A bright future while embracing the past
It’s the 30th May 2013, and MV is crammed, together with 300 or so others, into the Marshall Amps Studio near Milton Keynes. It’s the first gig from Black Star Riders and singer Ricky Warwick says this to the crowd: “All we want to do is keep the spirit of Thin Lizzy alive and play two hundred plus shows a year….”
In the last four years, they’ve done all that and more. “Heavy Fire” is their third record since then, they’ve never been off the gig scene and the first part of that sentence – the Thin Lizzy part – is always going to be taken care of simply because three of these men were in the last incarnation of the band and one of them, well, one of them is Scott Gorham.
But, whilst everyone – including the band – knows the history, it is a fact that BSR have always been a band that looked to the future while embracing their past. In that context “Heavy Fire” is merely a continuation of the evolution that they began in 2012 when they decided that the new songs they’d got in the bag were not songs for a new Thin Lizzy album at all, but a new band (a decision that was as right then as it is now).
It is also fair to say that “…Fire” is their most consistent record yet.
Ten songs, no flab and very little filler. Recording again with Nick Raskulinecz (Foo Fighters, Rush) this time they’ve honed their sound – and in doing so have moved a little further away from that Thin Lizzy sound then they had before.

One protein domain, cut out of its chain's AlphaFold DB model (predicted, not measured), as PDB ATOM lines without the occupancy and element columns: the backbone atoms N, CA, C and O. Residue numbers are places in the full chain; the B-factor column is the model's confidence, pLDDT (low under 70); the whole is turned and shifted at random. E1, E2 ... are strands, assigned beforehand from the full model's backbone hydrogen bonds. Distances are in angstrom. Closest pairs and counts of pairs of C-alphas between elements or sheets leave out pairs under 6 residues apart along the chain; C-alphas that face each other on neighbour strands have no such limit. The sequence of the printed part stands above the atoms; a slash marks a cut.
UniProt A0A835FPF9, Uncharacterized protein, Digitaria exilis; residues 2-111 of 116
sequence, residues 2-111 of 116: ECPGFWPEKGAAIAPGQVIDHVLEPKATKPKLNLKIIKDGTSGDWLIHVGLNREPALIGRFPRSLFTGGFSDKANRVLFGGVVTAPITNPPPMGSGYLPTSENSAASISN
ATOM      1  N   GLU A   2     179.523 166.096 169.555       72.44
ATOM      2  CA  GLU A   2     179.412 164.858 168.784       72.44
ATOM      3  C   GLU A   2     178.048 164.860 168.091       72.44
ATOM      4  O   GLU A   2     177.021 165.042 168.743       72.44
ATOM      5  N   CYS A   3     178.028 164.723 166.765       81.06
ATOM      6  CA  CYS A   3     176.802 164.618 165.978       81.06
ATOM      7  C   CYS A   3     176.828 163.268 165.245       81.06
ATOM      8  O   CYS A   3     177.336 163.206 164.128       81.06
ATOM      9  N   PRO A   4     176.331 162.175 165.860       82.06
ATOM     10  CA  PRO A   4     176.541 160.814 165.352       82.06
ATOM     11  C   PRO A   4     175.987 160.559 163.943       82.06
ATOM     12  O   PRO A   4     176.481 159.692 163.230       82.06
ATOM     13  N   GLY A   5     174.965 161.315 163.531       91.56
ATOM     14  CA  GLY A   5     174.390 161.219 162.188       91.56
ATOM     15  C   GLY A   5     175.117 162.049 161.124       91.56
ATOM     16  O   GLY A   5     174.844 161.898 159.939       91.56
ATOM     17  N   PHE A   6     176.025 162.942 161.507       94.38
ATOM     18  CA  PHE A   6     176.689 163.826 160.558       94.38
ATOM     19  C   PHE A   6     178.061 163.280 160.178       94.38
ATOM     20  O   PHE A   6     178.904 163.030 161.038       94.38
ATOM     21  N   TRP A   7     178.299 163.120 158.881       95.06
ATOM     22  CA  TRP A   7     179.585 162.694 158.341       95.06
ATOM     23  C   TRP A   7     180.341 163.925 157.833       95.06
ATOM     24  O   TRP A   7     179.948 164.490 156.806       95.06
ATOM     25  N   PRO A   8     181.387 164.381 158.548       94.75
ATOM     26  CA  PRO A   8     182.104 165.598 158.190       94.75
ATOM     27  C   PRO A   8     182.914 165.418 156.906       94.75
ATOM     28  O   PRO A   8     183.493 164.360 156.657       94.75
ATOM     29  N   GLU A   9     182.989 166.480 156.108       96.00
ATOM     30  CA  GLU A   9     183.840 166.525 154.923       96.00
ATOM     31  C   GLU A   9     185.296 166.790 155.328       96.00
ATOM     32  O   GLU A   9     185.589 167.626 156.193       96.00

That’s not say it has gone completely. Let’s be honest, any hard rock band that doesn’t have an element of the greatest hard rock band of all time is doing it wrong. To that end “Dancing With The Wrong Girl” and “Testify Or Say Goodbye” are very much what you’d guess what Lizzy would sound like were they still around. The former has a line: “I will admit it, I was four sheets to the wind, but to break your heart was clearly not my intention” which couldn’t be more Phil Lynott if it tried, and the latter does that guitar harmony thing in a way that only Gorham can.
Elsewhere though, “Heavy Fire” sees the band stretch themselves into making a brilliantly fresh – and just brilliant – record. The title track, which kicks things off with a guitar solo no less, will strike a chord with those who loved Warwick’s first band The Almighty in their “Just Add Life” mid-90s days. “Who Rides The Tiger” is another that owes more to that stuff than the previous Riders work.
Saying that, however, there is nothing here that is too much of a departure, but it does a Ricky Warwick stamp on it. “When The Night Comes In” is probably the highlight here, and is the type of thing that he does on his wonderful solo records but is yet more proof that he and guitarist Damon Johnson – the other of the trio of ex- Lizzy men – have a really special musical bond. “Cold War Love” is more understated, but no less impressive as they enter a more troubadour like mode.
There are songs here that push the envelope. “Thinking About You Could Get Me Killed” sees bass man Robbie Crane to the fore and there’s frisson of funkiness in the riff for “True Blue Kid” which is almost as if they know they’ve found their sound and will happily investigate its outer edges.
“Ticket To Rise” is one of a number that uses soul-filled backing vocals and comes in with a slammer of a chorus, and the conclusion to the collection is a heads-down rock’n’ roller and “Letting Go Me Of Me” seems to suggest that there’s plenty of mileage left in this journey.
The almost constant activity shows a band that is old school in their work ethic perhaps, but “Heavy Fire” is absolutely the sound of a band that is not just looking to the future, but cementing a legacy all of their own.